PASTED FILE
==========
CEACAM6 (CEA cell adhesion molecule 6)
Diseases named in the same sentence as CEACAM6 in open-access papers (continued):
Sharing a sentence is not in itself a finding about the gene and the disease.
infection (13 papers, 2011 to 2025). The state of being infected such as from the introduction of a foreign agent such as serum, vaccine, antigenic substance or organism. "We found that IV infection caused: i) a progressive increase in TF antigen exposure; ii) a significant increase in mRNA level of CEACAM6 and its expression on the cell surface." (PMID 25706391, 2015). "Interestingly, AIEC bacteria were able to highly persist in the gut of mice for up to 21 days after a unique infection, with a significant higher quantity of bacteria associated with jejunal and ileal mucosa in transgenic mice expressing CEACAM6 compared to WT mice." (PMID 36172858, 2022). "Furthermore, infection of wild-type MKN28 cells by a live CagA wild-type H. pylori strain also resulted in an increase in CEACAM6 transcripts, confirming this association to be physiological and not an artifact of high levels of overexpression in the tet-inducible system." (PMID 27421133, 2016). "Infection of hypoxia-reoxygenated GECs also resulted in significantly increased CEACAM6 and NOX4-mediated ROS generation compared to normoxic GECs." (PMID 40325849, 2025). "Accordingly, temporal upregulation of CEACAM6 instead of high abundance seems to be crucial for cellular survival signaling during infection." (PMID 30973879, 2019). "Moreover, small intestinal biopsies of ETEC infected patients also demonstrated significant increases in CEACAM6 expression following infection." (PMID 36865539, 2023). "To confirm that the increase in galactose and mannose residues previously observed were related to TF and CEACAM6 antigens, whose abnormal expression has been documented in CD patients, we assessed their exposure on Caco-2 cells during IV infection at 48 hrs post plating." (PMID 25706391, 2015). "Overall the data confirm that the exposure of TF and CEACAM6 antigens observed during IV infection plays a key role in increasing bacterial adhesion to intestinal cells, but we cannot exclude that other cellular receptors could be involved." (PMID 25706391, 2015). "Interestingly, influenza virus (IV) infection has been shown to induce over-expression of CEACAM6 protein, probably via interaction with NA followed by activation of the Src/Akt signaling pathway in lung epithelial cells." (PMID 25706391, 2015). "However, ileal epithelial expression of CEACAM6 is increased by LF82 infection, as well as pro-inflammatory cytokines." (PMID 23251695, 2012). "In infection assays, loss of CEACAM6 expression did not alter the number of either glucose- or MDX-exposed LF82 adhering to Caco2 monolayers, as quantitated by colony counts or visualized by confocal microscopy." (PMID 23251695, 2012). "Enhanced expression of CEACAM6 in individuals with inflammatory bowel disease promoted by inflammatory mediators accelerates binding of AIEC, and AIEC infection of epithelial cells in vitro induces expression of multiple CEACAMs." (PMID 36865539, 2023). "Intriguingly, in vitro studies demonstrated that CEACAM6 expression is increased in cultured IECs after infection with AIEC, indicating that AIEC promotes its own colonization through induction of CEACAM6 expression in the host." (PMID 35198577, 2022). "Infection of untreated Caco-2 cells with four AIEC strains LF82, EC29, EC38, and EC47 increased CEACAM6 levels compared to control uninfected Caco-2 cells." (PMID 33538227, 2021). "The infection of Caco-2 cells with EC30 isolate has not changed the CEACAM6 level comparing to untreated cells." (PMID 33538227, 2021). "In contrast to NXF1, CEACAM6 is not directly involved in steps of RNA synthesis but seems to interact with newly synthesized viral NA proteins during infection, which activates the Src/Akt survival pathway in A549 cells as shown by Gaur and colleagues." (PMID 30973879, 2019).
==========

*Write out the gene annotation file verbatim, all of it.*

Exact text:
CEACAM6 (CEA cell adhesion molecule 6)
Diseases named in the same sentence as CEACAM6 in open-access papers (continued):
Sharing a sentence is not in itself a finding about the gene and the disease.
infection (13 papers, 2011 to 2025). The state of being infected such as from the introduction of a foreign agent such as serum, vaccine, antigenic substance or organism. "We found that IV infection caused: i) a progressive increase in TF antigen exposure; ii) a significant increase in mRNA level of CEACAM6 and its expression on the cell surface." (PMID 25706391, 2015). "Interestingly, AIEC bacteria were able to highly persist in the gut of mice for up to 21 days after a unique infection, with a significant higher quantity of bacteria associated with jejunal and ileal mucosa in transgenic mice expressing CEACAM6 compared to WT mice." (PMID 36172858, 2022). "Furthermore, infection of wild-type MKN28 cells by a live CagA wild-type H. pylori strain also resulted in an increase in CEACAM6 transcripts, confirming this association to be physiological and not an artifact of high levels of overexpression in the tet-inducible system." (PMID 27421133, 2016). "Infection of hypoxia-reoxygenated GECs also resulted in significantly increased CEACAM6 and NOX4-mediated ROS generation compared to normoxic GECs." (PMID 40325849, 2025). "Accordingly, temporal upregulation of CEACAM6 instead of high abundance seems to be crucial for cellular survival signaling during infection." (PMID 30973879, 2019). "Moreover, small intestinal biopsies of ETEC infected patients also demonstrated significant increases in CEACAM6 expression following infection." (PMID 36865539, 2023). "To confirm that the increase in galactose and mannose residues previously observed were related to TF and CEACAM6 antigens, whose abnormal expression has been documented in CD patients, we assessed their exposure on Caco-2 cells during IV infection at 48 hrs post plating." (PMID 25706391, 2015). "Overall the data confirm that the exposure of TF and CEACAM6 antigens observed during IV infection plays a key role in increasing bacterial adhesion to intestinal cells, but we cannot exclude that other cellular receptors could be involved." (PMID 25706391, 2015). "Interestingly, influenza virus (IV) infection has been shown to induce over-expression of CEACAM6 protein, probably via interaction with NA followed by activation of the Src/Akt signaling pathway in lung epithelial cells." (PMID 25706391, 2015). "However, ileal epithelial expression of CEACAM6 is increased by LF82 infection, as well as pro-inflammatory cytokines." (PMID 23251695, 2012). "In infection assays, loss of CEACAM6 expression did not alter the number of either glucose- or MDX-exposed LF82 adhering to Caco2 monolayers, as quantitated by colony counts or visualized by confocal microscopy." (PMID 23251695, 2012). "Enhanced expression of CEACAM6 in individuals with inflammatory bowel disease promoted by inflammatory mediators accelerates binding of AIEC, and AIEC infection of epithelial cells in vitro induces expression of multiple CEACAMs." (PMID 36865539, 2023). "Intriguingly, in vitro studies demonstrated that CEACAM6 expression is increased in cultured IECs after infection with AIEC, indicating that AIEC promotes its own colonization through induction of CEACAM6 expression in the host." (PMID 35198577, 2022). "Infection of untreated Caco-2 cells with four AIEC strains LF82, EC29, EC38, and EC47 increased CEACAM6 levels compared to control uninfected Caco-2 cells." (PMID 33538227, 2021). "The infection of Caco-2 cells with EC30 isolate has not changed the CEACAM6 level comparing to untreated cells." (PMID 33538227, 2021). "In contrast to NXF1, CEACAM6 is not directly involved in steps of RNA synthesis but seems to interact with newly synthesized viral NA proteins during infection, which activates the Src/Akt survival pathway in A549 cells as shown by Gaur and colleagues." (PMID 30973879, 2019).